Daniela Duron Garcia

Daniela Duron Garcia knows how challenges can become opportunities. “It was one month into school … and I’m already here shaking hands with the president,” the Texas native explains.

While years of challenges have brought her to this moment, with her first semester ended at Georgetown University, the freshman has not only met President Obama, she’s also earned a 3.9 GPA and had the chance to sit courtside at Washington’s Verizon Center to see the Hoyas’ 83-62 win over St. Francis.

The university has a strong mentoring program, and Garcia has been able to network with some heavy-hitters. One of those mentors Daniela Duron Garciaasked her to help staff Georgetown’s information table for the Congressional Hispanic Caucus Institute’s Gala Awards. Following his address to the caucus, Obama shook hands with Garcia and other members of the audience.

Garcia became interested in Georgetown when she visited the nation’s capital during SkillsUSA’s Washington Leadership Training Institute (WLTI). A criminal justice student at the Judge Barefoot Sanders Magnet Center of Public Service in Dallas, she’d been encouraged to join her local SkillsUSA chapter by instructor Severo Perez. It would help Garcia better cope with a tragedy that had occurred in her family, Perez believed.

After taking criminal justice classes, she realized that career was not for her, but mathematics was. Garcia competed in
SkillsUSA’s Related Technical Math competition and twice placed first at the district level. She’s now majoring in math and may double major, adding physics, economics or computer science.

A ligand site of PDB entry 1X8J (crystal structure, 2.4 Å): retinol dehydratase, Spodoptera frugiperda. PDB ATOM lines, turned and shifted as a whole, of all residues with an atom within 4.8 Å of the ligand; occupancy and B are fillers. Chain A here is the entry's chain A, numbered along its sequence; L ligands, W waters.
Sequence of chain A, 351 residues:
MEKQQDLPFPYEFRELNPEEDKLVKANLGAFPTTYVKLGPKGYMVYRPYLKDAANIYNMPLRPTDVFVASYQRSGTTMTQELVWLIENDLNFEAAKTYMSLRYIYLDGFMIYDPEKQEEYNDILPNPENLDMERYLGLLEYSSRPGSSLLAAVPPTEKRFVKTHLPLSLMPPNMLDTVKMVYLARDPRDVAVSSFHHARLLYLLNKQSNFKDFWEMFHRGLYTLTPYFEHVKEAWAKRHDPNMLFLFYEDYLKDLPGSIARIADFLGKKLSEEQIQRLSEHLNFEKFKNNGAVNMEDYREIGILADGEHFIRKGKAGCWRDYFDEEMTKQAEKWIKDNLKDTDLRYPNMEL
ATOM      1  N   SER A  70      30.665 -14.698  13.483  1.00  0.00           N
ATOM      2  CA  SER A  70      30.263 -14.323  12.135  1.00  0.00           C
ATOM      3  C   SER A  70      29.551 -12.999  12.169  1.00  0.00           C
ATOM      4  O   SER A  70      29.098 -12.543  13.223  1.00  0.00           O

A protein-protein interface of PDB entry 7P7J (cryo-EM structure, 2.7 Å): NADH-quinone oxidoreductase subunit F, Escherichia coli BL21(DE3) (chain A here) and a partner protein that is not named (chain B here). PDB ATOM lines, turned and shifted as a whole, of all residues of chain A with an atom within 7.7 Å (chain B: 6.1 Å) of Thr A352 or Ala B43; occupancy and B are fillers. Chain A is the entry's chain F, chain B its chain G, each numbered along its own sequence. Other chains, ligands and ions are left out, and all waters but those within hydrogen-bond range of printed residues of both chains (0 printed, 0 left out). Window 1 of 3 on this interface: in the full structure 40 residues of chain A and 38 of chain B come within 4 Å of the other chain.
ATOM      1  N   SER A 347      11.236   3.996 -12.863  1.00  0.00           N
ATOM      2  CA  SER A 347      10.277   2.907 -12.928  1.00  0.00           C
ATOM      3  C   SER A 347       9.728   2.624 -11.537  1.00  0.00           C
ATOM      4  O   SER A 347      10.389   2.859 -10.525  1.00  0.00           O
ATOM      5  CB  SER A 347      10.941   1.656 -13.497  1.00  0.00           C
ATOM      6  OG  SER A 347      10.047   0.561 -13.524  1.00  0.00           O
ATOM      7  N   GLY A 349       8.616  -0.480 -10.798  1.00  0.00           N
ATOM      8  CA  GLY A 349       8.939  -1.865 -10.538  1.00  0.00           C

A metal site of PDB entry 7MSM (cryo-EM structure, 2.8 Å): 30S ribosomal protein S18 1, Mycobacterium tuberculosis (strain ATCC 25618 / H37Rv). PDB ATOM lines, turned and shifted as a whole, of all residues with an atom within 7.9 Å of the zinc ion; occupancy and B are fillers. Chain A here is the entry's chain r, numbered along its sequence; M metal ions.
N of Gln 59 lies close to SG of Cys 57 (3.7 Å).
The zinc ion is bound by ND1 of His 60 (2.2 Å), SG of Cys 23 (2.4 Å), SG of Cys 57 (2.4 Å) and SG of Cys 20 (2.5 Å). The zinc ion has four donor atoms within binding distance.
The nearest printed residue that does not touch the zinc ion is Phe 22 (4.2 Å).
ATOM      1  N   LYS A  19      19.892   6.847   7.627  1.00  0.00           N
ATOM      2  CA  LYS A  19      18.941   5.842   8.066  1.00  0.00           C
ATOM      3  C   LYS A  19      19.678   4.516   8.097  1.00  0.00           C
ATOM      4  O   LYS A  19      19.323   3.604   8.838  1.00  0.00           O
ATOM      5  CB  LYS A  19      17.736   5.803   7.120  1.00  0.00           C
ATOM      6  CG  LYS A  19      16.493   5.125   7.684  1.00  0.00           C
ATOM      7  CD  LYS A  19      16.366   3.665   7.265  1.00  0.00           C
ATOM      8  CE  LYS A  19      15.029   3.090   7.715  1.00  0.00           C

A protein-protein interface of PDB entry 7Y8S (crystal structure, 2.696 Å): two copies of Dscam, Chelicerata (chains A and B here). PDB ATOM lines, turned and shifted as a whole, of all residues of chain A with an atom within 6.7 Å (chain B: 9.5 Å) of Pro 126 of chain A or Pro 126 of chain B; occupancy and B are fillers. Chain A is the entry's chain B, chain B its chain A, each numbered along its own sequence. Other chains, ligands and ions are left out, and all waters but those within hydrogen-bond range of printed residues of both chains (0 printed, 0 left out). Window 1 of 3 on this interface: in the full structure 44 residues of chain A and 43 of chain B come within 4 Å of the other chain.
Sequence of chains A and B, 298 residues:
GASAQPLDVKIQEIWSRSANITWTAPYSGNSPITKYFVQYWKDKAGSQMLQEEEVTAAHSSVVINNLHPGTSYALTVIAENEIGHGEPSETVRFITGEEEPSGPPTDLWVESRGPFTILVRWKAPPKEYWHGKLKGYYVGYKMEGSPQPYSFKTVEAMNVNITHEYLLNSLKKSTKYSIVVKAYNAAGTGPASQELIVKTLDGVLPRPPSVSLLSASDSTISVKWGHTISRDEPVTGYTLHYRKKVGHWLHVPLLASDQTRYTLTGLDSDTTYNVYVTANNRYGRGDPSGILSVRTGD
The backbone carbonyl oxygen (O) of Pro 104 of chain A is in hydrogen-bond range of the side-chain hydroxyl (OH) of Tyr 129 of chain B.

Garcia with a friend during the president’s speech.

It’s a drastic contrast to her humble beginnings. “My parents were both born and raised in Loreto, Rio Grande, Zacatecas, Mexico,” she explains. “My father dropped out of school in the 10th grade because he decided he did not like school and would rather work to help his family. My mother, on the other hand, really loved school and wanted to become a doctor. Unfortunately, my grandmother became sick, and my mom was only able to finish high school because she had to take care of her.

“We’ve gone through so many hardships, like not having water because we live in a trailer and the water freezes when it gets really cold, or fearing that we’re not going to be able to pay rent the next month.” Her parents stressed the importance of working hard in school, she adds, “so that when I grow up and I have my family, I won’t have to go through things like that.”

Not weighed down

Through these tough life challenges and with the support of her closely knit family, Garcia has remained positive. She attributes her upbringing with helping her to see that she need not look far to find someone worse off than she is.

Moving 1,300 miles away to attend Georgetown hasn’t been easy. When feeling homesick, Garcia reminds herself that her family is the reason she’s able to pursue a higher education. “They always told me you can always make something good out of something bad, and you can’t let one situation hold you down because you have so much potential,” she says.

Garcia is grateful for the opportunities she’s had because of Perez and her Georgetown mentors. Without career and technical education — and SkillsUSA — she believes her college application may have been overlooked. To pay it forward, she’s seeking a career that will allow her to incorporate math into helping others.

“SkillsUSA has definitely equipped me with the necessary tools to succeed in college,” she explains. “The value of networking was reinforced through SkillsUSA and has already proved to be beneficial at Georgetown.”